It is quite interesting that electric vehicles do not use gasoline, but the Environmental Protection Agency still figures out the cost based on miles per gallon, or the equivalent thereof. For comparison purposes, the U.S. Department of Energy will use eGallons to compare operating electric vehicles’ cost within a similar model group range. 

To determine the average cost of an eGallon, you will take the amount of electricity you would need to travel the same distance as you would in a car powered by gas. You will then multiply that by the average kWh cost in your area to figure out the average cost of an eGallon. 

All of that being said, research has shown that it is roughly 50% cheaper on average to charge a vehicle like the Tesla Cybertruck when compared to a similar gas powered vehicle. 

How Long Does it Take to Charge a Tesla Cybertruck?

One thing that you have to consider when driving any electric vehicle is how long it takes to charge it. While you may be able to fill up a gas powered vehicle on-demand in a matter of minutes, the same is not possible for a Cybertruck. 

Here are some estimated facts to help you understand how long it will take you to charge a Tesla Cybertruck once it becomes available on the market. 

Based on the largest battery option in the Cybertruck (200 kWh or 500 miles range), and a standard 110V home outlet (which charges at 5 miles per hour) it would take roughly 100 hours to charge from empty to full. If you use a 220V home outlet instead (which charges at 30 miles per hour) it would take roughly 16 hours to charge from empty to full. If you use a Supercharger (which charges at 1000 miles per hour) it would take roughly 30 minutes to charge from empty to full.

Taking into account that the average American drives only 30 miles per day, keeping your Cybertruck fully charged at home is no problem at all. If you are going a long distance, you always have Superchargers to quickly fill up charge on the road.

Should You Charge a Cybertruck at Home or with a Supercharger?

Seeing that it can take 100 hours to get a full charge at home for your Cybertruck if you only have a standard 110V outlet can be a bit disheartening. At the same time, this is the cheapest way to charge the vehicle, and it will provide you with full range when it is complete. However, there are other options that you might want to consider if you are looking for a faster charge.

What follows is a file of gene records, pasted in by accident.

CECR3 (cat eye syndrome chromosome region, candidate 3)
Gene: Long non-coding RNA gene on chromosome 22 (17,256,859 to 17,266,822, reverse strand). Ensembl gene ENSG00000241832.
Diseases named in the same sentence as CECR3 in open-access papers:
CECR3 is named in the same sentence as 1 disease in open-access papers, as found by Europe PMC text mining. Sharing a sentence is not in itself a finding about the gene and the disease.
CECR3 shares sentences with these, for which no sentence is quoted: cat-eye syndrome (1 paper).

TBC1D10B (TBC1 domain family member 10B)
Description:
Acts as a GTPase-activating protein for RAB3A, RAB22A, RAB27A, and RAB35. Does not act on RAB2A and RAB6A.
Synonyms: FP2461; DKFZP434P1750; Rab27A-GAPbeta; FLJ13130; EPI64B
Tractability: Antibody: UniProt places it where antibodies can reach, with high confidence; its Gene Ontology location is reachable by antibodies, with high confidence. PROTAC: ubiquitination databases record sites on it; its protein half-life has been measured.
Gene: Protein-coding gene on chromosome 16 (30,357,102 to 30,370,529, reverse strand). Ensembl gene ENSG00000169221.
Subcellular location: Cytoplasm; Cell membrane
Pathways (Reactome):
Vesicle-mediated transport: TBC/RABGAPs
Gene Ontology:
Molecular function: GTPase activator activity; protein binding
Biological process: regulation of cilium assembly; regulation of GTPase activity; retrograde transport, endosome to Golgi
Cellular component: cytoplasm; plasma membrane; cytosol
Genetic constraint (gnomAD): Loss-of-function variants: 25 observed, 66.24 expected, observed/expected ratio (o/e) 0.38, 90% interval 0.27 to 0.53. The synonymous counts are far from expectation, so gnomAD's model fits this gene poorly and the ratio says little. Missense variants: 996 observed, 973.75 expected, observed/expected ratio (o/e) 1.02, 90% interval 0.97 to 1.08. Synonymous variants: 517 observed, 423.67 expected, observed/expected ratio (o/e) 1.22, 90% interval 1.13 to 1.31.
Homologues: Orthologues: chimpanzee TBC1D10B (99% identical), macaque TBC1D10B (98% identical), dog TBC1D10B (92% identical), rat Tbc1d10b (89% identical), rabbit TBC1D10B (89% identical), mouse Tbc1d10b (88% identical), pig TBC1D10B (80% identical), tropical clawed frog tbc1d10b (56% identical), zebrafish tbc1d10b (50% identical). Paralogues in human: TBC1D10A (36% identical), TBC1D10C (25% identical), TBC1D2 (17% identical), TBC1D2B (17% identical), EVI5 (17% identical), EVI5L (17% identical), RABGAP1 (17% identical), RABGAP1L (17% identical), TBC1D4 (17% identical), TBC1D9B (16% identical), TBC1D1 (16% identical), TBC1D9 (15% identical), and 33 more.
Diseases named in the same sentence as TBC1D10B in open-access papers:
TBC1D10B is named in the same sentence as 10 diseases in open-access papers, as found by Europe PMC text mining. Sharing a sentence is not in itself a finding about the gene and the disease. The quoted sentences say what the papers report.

One of the things that Tesla is known for is its network of Superchargers. These are created by Tesla and are being installed in countless places across the country, they are basically Tesla gas stations. If you regularly drive to an area with one of these Superchargers, you can plug a Cybertruck into it and be amazed at how fast it will charge the battery from empty to full range. 

However, choosing to use a Supercharger will cost you about twice as much as using your regular home electrical outlet. That being said, it still makes it much cheaper than what you would pay if you filled up the tank on a traditional gasoline powered vehicle. For many, the choice will come down to convenience. 

What About the Price of Electricity?

The Tesla Cybertruck is fully electric. It is not a hybrid. As such, owners will need to factor in the cost of electricity when it comes to determining how expensive it is to run the vehicle. 

You already know that charging any electric vehicle will results in a cost per mile that is much lower than a car powered by either gasoline or diesel. That being said, the exact cost of electricity will depend on where you are. Certain parts of the country have high utility rates, while others are quite low by comparison. 

You will also need to take into account the type of charger that you end up using. Even the Tesla Supercharger that we just talked about has a different rate structure depending on where you are located at the time and what type of facility the charger is at. Even so, the price of using such a Supercharger ends up being very affordable when compared to other power alternatives. 

Some Things to Keep in Mind

The Cybertruck will be a powerful vehicle that owners will want to drive all over town to get work done. The range is sufficiently high, but those miles can add up quickly. It is important to know how to maximize the time between charges so that the truck is available for use when it is needed.

Here is some advice that electric vehicle owners have given that should help keep the Tesla Cybertruck charged up and ready to go for the lowest overall price. 

  • The Tesla Supercharger – This is by far the fastest way to get a Cybertruck to full battery capacity. You will be amazed at how quickly you can go from zero charge to full. 
  • Charging at home – This is where you will find the overall lowest price to charge a Cybertruck. You are only going to pay normal electricity rates based on the grid you are connected to at home.